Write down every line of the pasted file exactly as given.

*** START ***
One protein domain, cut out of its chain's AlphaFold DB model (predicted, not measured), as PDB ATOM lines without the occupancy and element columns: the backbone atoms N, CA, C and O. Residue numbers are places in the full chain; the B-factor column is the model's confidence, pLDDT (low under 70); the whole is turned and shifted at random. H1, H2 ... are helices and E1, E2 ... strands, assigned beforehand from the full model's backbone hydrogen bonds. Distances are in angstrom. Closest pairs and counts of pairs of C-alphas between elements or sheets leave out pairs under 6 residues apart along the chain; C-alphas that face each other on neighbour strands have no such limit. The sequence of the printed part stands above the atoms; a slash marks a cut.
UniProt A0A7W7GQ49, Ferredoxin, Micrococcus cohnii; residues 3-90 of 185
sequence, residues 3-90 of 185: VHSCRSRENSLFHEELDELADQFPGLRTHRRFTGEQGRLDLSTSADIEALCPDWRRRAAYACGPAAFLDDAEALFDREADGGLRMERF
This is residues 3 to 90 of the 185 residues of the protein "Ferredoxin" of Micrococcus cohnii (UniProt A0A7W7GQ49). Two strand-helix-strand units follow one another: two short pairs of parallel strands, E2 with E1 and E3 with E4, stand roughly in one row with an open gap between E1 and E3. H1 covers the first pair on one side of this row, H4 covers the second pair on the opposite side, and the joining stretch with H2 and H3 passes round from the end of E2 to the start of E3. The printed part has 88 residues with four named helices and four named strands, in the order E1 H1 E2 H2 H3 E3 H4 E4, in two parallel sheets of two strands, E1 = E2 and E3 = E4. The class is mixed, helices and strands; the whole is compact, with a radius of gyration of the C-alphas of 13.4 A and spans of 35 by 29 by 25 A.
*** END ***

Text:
One protein domain, cut out of its chain's AlphaFold DB model (predicted, not measured), as PDB ATOM lines without the occupancy and element columns: the backbone atoms N, CA, C and O. Residue numbers are places in the full chain; the B-factor column is the model's confidence, pLDDT (low under 70); the whole is turned and shifted at random. H1, H2 ... are helices and E1, E2 ... strands, assigned beforehand from the full model's backbone hydrogen bonds. Distances are in angstrom. Closest pairs and counts of pairs of C-alphas between elements or sheets leave out pairs under 6 residues apart along the chain; C-alphas that face each other on neighbour strands have no such limit. The sequence of the printed part stands above the atoms; a slash marks a cut.
UniProt A0A7W7GQ49, Ferredoxin, Micrococcus cohnii; residues 3-90 of 185
sequence, residues 3-90 of 185: VHSCRSRENSLFHEELDELADQFPGLRTHRRFTGEQGRLDLSTSADIEALCPDWRRRAAYACGPAAFLDDAEALFDREADGGLRMERF
This is residues 3 to 90 of the 185 residues of the protein "Ferredoxin" of Micrococcus cohnii (UniProt A0A7W7GQ49). Two strand-helix-strand units follow one another: two short pairs of parallel strands, E2 with E1 and E3 with E4, stand roughly in one row with an open gap between E1 and E3. H1 covers the first pair on one side of this row, H4 covers the second pair on the opposite side, and the joining stretch with H2 and H3 passes round from the end of E2 to the start of E3. The printed part has 88 residues with four named helices and four named strands, in the order E1 H1 E2 H2 H3 E3 H4 E4, in two parallel sheets of two strands, E1 = E2 and E3 = E4. The class is mixed, helices and strands; the whole is compact, with a radius of gyration of the C-alphas of 13.4 A and spans of 35 by 29 by 25 A.